The cameraman, Boris Kaufman had previously worked on documentaries so perhaps that was why Kazan engaged him to film Waterfront as, in a documentary like style, the camera follows Brando as Terry Malloy and watches him become slowly disappointed in the thuggish world he has become part of.

The scene in a taxi with Rod Steiger is clearly a studio set but we don’t care because Steiger and Brando keep the viewer riveted to the screen ignoring the poor lighting and the bad set because the actors take all our attention.

In another scene Brando chats with Eva Marie Saint who plays Edie, the sister of the dockworker who Brando as Terry Malloy had set up for the kill. The two talk as they walk and Edie drops her glove but Terry picks it up and instead of giving it back puts it on his own hand. The glove becomes a focal point holding the two together as they talk. For me it is one of the great scenes in cinema. This is a film with a beating heart at its centre, a heart of fire and emotion and it is Brando with this wonderful performance who is right at the film’s centre.

Next time you see either of these films in your TV schedule, put your phone on silent, settle down and enjoy some great cinema.


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More From a Locked Down Blogger

The lockdown isn’t over yet but at least we can finally see the light at the end of the tunnel. As much as I like staying at home and watching my favourite films and TV shows I miss visiting my favourite bars and restaurants.  Our motorhome has been left quietly on the drive awaiting the day when we can once more drive off for a short or even a long break. We did take it on a run to the shopping centre a few weeks ago but that really doesn’t count.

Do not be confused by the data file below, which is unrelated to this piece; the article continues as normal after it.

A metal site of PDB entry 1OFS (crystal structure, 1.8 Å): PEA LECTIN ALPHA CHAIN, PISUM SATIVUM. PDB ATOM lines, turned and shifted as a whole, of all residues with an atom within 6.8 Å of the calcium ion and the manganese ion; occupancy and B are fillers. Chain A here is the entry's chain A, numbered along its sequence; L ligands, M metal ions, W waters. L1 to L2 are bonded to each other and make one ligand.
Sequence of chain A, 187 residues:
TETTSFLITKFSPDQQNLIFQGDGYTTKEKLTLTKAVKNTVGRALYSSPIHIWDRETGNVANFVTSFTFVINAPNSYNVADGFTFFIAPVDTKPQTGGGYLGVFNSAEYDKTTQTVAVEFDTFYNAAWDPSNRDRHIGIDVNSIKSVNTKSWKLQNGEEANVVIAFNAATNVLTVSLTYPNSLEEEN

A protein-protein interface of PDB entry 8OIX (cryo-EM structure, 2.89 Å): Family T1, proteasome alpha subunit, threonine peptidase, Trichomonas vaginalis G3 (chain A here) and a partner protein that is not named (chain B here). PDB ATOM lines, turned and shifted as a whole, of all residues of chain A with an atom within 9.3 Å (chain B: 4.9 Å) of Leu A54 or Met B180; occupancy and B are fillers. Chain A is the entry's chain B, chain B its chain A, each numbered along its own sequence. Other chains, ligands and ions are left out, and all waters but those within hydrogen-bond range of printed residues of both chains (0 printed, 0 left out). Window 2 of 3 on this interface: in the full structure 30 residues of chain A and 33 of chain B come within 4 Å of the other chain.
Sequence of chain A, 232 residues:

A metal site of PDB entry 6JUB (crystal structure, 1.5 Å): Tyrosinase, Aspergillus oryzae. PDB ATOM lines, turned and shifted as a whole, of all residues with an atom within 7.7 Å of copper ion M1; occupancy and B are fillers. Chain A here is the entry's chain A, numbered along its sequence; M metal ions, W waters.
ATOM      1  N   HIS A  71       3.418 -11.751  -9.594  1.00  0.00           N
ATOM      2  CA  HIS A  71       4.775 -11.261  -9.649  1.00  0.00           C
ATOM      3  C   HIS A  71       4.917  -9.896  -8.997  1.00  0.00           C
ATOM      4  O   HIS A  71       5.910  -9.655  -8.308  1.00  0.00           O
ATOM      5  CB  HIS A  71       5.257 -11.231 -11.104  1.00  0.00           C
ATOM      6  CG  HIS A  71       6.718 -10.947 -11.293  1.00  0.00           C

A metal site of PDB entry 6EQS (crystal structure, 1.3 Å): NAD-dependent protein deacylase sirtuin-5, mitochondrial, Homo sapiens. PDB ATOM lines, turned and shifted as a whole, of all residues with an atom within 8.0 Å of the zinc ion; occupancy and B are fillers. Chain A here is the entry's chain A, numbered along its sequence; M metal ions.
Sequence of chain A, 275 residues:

As the weather has brightened up lately I thought it might be a good time to take my new drone for its maiden flight. It was a Christmas present from Liz but the cold and the rain have put me off venturing out to use it. Now that some nice weather has finally appeared here in the north of England I charged it up and had a quick scan through the instructions. I noticed that on the box the drone was described as perfect for 14 years and older so how hard could it be to fly one?

Flying the Drone

Down by the beach in St Annes I had envisioned some establishing shots from up on high looking down to reveal the layout of the sea front and the pier; a tracking shot showing the sturdy girders holding the structure in place followed by a flight moving up from the sand to the top of the pier. Maybe now is the time to mention that the drone also has a video camera. I’d recently watched a very poor drone video taken in the same area and I knew absolutely that I could do better.

The beach was pretty busy on the day I chose to venture out but everyone seemed to be keeping their distance. I found a suitable spot and switched on the drone. All ok so far, the correct lights were flashing but the rotors were not spinning. I went through the start procedure and still nothing happened so I went for that old computer stand by, switch off and switch on again.